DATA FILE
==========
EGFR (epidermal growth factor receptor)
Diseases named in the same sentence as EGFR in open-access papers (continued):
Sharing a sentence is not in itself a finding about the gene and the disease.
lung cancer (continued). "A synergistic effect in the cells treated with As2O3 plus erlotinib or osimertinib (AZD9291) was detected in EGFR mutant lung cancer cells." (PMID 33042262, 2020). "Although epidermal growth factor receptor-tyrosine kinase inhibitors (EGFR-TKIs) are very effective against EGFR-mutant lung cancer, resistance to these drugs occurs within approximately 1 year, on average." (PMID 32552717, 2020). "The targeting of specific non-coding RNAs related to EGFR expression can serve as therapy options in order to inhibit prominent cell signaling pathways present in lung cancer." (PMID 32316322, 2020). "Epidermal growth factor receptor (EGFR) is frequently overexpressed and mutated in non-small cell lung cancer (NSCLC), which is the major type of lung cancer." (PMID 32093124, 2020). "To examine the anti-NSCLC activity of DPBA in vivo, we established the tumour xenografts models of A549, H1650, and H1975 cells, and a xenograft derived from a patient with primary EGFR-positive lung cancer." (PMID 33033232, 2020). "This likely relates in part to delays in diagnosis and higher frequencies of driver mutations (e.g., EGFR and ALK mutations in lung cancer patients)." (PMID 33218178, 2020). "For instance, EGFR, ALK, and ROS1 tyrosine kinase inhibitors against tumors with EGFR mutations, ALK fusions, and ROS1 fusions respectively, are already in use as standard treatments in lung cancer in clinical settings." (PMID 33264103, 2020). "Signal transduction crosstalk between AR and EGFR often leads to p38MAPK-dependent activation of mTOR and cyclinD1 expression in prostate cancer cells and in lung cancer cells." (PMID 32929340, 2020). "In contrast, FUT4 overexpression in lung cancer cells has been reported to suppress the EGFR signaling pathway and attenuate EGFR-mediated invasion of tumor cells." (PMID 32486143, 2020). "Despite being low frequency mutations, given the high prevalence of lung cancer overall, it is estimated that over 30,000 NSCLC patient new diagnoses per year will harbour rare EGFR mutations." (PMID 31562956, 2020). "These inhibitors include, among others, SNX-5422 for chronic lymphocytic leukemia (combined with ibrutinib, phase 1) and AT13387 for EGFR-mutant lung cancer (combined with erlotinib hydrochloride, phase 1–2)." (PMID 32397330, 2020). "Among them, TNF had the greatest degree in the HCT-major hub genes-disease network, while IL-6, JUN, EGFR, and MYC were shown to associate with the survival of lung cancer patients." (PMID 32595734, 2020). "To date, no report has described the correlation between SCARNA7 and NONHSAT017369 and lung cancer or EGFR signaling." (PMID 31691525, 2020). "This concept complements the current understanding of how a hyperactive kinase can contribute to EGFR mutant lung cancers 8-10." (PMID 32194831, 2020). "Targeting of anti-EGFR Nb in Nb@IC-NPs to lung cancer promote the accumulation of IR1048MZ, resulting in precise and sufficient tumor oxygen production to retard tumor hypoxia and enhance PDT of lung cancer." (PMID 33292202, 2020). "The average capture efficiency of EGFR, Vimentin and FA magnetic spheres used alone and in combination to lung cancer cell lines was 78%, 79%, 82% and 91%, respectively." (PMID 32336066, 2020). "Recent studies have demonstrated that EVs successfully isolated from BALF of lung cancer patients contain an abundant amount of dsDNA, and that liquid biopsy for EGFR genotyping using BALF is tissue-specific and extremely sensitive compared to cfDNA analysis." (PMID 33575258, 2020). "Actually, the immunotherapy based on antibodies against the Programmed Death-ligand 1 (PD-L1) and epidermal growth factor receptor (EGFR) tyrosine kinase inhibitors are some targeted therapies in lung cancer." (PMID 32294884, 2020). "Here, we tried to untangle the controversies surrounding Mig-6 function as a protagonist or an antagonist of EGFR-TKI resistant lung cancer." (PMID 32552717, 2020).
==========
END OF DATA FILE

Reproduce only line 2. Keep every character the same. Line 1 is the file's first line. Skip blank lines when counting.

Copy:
Diseases named in the same sentence as EGFR in open-access papers (continued):